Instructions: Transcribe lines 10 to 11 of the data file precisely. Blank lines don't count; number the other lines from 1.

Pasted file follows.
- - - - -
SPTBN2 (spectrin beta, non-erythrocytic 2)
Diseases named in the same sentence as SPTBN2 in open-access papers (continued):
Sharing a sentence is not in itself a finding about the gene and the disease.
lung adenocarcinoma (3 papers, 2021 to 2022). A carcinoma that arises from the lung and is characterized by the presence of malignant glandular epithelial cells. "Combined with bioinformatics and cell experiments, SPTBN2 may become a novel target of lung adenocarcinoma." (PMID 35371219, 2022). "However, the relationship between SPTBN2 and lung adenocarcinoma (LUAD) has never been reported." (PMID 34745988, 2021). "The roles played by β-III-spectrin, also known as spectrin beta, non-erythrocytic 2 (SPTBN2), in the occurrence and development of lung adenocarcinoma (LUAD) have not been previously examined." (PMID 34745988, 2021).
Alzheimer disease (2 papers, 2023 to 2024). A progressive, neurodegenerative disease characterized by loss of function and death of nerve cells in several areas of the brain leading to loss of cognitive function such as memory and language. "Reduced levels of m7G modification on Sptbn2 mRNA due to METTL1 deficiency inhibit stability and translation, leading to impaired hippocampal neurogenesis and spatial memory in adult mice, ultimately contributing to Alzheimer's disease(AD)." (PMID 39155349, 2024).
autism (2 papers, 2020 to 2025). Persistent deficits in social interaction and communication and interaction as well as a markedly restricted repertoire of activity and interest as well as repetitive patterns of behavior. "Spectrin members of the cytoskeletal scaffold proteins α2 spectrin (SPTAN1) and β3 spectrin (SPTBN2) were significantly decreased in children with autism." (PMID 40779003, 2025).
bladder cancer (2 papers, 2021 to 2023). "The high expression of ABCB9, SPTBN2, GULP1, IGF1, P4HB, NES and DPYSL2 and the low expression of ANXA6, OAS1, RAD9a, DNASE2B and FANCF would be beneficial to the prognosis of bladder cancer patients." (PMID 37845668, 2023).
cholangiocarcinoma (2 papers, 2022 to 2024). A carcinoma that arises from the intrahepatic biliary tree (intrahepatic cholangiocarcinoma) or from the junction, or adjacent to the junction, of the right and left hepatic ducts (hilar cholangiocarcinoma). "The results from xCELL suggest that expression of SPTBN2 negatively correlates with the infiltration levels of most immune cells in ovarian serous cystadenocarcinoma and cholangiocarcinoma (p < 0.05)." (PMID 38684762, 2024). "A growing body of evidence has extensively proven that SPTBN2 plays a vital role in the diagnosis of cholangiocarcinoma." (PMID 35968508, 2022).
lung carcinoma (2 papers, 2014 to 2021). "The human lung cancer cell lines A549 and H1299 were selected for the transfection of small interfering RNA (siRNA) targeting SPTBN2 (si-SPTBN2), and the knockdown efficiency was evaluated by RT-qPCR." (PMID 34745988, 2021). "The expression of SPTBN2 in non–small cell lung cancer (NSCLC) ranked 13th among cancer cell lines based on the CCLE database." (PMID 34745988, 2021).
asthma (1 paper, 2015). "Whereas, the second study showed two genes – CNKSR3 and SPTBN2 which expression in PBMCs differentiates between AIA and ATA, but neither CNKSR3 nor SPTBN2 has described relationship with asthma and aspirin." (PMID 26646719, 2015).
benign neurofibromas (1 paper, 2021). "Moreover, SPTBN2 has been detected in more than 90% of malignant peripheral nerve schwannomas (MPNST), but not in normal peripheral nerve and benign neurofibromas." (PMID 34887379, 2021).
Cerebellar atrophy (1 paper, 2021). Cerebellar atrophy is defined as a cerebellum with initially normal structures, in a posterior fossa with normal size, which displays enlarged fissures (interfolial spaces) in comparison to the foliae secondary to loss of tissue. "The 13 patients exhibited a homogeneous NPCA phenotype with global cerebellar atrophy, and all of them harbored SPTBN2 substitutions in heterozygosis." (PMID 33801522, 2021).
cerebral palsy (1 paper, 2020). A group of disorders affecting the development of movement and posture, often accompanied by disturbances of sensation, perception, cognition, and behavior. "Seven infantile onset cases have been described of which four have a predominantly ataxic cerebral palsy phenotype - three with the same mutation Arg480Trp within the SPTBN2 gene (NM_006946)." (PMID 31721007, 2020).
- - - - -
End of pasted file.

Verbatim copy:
asthma (1 paper, 2015). "Whereas, the second study showed two genes – CNKSR3 and SPTBN2 which expression in PBMCs differentiates between AIA and ATA, but neither CNKSR3 nor SPTBN2 has described relationship with asthma and aspirin." (PMID 26646719, 2015).
benign neurofibromas (1 paper, 2021). "Moreover, SPTBN2 has been detected in more than 90% of malignant peripheral nerve schwannomas (MPNST), but not in normal peripheral nerve and benign neurofibromas." (PMID 34887379, 2021).